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8
Controllers Written by Tim Condon

In previous chapters, you’ve written all the route handlers in routes.swift. This isn’t sustainable for large projects as the file quickly becomes too big and cluttered. This chapter introduces the concept of controllers to help manage your routes and models, using both basic controllers and RESTful controllers.

Note: This chapter requires that you have set up and configured PostgreSQL. Follow the steps in Chapter 6, “Configuring a Database”, to set up PostgreSQL in Docker and configure the Vapor application.

Controllers

Controllers in Vapor serve a similar purpose to controllers in iOS. They handle interactions from a client, such as requests, process them and return the response. Controllers provide a way to better organize your code. It’s good practice to have all interactions with a model in a dedicated controller. For example in the TIL application, an acronym controller can handle all CRUD operations on an acronym.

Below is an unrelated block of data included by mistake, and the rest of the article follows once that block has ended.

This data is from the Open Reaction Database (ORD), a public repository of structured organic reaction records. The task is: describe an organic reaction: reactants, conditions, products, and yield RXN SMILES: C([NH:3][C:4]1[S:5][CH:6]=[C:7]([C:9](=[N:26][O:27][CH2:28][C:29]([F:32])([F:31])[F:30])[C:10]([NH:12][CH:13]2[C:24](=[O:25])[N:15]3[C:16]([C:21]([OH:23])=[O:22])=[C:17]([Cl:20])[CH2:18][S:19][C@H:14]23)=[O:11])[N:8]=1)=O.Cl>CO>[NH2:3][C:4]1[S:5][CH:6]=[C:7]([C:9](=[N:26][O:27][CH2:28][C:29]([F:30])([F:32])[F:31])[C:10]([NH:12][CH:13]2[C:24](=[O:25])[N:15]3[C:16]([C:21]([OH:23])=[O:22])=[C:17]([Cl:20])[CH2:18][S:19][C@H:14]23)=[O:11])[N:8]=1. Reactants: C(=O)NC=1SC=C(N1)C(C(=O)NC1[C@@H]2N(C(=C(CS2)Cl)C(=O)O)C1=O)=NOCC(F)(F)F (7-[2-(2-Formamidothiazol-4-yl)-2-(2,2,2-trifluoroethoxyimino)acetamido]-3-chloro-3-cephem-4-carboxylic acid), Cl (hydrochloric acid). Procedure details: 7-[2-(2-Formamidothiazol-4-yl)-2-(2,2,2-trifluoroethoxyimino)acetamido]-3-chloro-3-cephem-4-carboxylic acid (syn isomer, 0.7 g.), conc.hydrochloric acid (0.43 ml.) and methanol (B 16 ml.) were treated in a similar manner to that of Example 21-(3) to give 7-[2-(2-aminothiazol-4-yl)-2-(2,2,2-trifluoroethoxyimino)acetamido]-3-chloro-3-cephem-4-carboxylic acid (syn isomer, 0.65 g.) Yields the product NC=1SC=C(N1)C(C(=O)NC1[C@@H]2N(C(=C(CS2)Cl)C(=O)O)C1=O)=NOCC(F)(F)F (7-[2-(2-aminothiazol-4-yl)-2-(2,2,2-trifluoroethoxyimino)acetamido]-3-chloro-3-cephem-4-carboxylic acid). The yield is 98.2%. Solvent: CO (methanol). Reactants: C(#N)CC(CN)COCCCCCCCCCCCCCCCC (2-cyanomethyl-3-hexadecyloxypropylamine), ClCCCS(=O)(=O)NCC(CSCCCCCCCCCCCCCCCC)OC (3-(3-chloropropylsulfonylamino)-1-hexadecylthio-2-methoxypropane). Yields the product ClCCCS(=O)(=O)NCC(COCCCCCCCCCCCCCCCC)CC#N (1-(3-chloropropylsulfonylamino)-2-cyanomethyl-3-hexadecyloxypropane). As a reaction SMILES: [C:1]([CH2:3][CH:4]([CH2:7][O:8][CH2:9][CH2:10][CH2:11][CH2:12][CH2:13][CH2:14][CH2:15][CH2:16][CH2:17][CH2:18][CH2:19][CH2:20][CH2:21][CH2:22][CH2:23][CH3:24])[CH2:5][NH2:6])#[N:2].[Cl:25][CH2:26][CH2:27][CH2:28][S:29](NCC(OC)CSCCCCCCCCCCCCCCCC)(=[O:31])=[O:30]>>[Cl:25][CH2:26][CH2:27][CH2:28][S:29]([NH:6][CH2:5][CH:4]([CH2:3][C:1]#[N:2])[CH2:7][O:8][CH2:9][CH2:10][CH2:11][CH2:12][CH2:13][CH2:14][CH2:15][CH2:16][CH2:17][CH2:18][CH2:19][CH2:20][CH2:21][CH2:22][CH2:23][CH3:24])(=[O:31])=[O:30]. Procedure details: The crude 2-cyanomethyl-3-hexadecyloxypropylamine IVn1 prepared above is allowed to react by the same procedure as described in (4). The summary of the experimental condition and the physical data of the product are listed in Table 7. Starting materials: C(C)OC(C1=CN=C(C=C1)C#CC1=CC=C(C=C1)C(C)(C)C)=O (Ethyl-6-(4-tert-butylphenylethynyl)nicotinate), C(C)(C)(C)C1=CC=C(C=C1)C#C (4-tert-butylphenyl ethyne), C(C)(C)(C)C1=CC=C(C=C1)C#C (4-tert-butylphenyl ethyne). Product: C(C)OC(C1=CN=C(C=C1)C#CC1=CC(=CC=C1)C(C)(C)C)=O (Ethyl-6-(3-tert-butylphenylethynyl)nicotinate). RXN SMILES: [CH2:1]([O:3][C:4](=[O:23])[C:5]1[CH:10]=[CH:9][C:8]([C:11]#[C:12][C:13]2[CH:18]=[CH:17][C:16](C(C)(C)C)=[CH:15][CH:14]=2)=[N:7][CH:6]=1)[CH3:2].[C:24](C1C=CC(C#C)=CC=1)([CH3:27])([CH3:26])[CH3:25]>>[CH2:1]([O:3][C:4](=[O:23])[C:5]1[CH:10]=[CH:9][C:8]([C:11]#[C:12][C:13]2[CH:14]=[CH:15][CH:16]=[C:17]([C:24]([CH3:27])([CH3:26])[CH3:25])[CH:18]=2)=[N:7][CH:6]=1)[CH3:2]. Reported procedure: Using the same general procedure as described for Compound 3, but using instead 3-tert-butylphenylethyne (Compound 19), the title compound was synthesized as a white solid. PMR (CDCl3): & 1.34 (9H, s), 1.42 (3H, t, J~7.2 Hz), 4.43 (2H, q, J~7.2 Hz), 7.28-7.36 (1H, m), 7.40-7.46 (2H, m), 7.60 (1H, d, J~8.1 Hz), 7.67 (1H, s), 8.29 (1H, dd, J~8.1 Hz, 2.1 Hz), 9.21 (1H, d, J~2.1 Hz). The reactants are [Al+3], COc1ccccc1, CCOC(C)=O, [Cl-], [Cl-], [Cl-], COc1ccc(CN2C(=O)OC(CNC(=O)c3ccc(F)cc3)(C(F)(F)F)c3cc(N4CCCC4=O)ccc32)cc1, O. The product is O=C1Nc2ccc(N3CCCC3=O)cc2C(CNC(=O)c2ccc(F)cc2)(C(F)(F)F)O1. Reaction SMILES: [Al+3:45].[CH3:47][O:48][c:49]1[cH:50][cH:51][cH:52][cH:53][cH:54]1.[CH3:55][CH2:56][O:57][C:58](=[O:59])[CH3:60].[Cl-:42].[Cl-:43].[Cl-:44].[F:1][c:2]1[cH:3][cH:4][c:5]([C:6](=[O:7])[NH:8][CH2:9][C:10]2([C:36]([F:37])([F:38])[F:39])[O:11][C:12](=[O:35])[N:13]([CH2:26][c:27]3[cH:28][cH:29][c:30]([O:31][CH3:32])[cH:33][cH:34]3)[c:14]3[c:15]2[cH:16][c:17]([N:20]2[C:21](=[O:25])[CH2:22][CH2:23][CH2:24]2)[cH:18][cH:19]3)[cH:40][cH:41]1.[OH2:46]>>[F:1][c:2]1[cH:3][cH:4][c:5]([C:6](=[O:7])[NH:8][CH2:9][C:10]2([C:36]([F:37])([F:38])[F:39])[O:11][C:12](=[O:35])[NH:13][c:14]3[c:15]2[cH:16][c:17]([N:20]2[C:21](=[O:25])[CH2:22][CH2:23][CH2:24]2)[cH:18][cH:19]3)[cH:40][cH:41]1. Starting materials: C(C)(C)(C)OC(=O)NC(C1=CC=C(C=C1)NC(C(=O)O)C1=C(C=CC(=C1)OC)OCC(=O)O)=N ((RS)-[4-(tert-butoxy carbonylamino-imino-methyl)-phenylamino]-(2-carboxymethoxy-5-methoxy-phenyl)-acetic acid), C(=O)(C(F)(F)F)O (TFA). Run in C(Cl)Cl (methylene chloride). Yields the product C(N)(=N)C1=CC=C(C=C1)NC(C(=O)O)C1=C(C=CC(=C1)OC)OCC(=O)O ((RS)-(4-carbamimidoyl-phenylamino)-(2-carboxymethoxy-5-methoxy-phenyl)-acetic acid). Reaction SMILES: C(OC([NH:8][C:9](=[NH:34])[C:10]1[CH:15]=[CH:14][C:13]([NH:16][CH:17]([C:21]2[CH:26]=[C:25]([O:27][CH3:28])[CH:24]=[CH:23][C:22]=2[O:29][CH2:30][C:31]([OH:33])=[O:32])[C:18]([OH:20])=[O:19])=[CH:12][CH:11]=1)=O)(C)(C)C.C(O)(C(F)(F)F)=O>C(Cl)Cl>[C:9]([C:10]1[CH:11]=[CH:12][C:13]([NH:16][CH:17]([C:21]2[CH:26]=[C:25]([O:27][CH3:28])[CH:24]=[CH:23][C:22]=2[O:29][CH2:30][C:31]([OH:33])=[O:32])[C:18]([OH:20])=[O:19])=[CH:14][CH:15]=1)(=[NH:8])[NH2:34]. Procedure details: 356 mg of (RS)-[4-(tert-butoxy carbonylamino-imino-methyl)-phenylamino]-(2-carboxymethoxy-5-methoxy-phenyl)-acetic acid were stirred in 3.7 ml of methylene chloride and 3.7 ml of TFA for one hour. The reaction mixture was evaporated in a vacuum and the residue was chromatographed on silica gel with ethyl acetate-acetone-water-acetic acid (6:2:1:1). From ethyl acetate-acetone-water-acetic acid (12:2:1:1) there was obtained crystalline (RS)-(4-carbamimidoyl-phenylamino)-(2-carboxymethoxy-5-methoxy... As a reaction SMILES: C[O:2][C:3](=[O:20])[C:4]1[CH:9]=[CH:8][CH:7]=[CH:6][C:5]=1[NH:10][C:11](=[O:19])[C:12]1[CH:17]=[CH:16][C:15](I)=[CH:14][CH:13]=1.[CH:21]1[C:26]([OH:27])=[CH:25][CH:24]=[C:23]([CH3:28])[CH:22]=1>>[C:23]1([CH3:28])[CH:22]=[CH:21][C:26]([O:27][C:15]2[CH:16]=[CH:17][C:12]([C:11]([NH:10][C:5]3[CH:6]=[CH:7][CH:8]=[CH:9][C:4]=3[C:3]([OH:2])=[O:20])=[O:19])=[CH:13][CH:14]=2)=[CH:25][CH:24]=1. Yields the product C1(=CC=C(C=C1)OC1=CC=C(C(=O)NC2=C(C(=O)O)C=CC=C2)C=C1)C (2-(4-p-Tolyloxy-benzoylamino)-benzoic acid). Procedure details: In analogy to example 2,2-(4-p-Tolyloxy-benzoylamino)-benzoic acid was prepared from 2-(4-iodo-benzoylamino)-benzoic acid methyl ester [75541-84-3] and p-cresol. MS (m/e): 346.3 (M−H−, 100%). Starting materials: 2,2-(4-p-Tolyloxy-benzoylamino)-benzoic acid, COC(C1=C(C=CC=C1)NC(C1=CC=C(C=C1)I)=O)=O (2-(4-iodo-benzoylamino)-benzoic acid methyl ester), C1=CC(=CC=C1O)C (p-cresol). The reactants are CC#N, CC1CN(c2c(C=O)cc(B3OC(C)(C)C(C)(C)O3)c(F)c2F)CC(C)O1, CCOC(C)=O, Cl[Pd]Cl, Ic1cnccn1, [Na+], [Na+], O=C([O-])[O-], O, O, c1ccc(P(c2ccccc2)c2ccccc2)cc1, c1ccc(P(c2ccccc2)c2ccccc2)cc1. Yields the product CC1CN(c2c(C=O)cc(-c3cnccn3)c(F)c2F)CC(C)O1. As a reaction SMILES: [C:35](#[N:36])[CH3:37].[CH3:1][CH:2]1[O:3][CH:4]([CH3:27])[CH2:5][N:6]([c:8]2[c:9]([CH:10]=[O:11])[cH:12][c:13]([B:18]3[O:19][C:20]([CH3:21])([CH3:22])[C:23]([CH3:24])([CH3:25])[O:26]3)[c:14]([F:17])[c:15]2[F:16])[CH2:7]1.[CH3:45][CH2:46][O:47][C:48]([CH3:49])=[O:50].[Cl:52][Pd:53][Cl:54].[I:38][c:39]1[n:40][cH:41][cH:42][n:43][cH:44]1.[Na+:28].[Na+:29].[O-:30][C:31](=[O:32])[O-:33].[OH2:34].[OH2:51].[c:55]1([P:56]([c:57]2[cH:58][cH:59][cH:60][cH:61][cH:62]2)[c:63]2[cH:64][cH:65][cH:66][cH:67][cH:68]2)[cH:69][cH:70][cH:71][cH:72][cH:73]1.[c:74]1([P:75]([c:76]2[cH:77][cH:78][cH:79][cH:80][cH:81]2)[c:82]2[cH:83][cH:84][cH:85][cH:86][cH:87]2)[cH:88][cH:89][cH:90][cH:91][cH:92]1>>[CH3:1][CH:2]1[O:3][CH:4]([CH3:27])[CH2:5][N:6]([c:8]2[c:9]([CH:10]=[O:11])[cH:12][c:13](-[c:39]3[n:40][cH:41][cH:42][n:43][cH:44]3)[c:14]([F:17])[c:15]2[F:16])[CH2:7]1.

Controllers are also used to organize your application. For instance, you may use one controller to manage an older version of your API and another to manage the current version. This allows a clear separation of responsibilities in your code and keeps code maintainable.

Getting started with controllers

In Xcode, create a new Swift file to hold the acronyms controller. Create the file in Sources/App/Controllers and call it AcronymsController.swift.

Route collections

Inside a controller, you define different route handlers. To access these routes, you must register these handlers with the router. A simple way to do this is to call the functions inside your controller from routes.swift. For example:

app.get(
  "api",
  "acronyms",
  use: acronymsController.getAllHandler)

This example calls getAlllHandler(_:) on the acronymsController. This call is like the route handlers you wrote in Chapter 7. However, instead of passing a closure as the final parameter, you pass the function to use.

This works well for small applications. But if you’ve a large number of routes to register, routes.swift again becomes unmanageable. It’s good practice for controllers to be responsible for registering the routes they control. Vapor provides the protocol RouteCollection to enable this.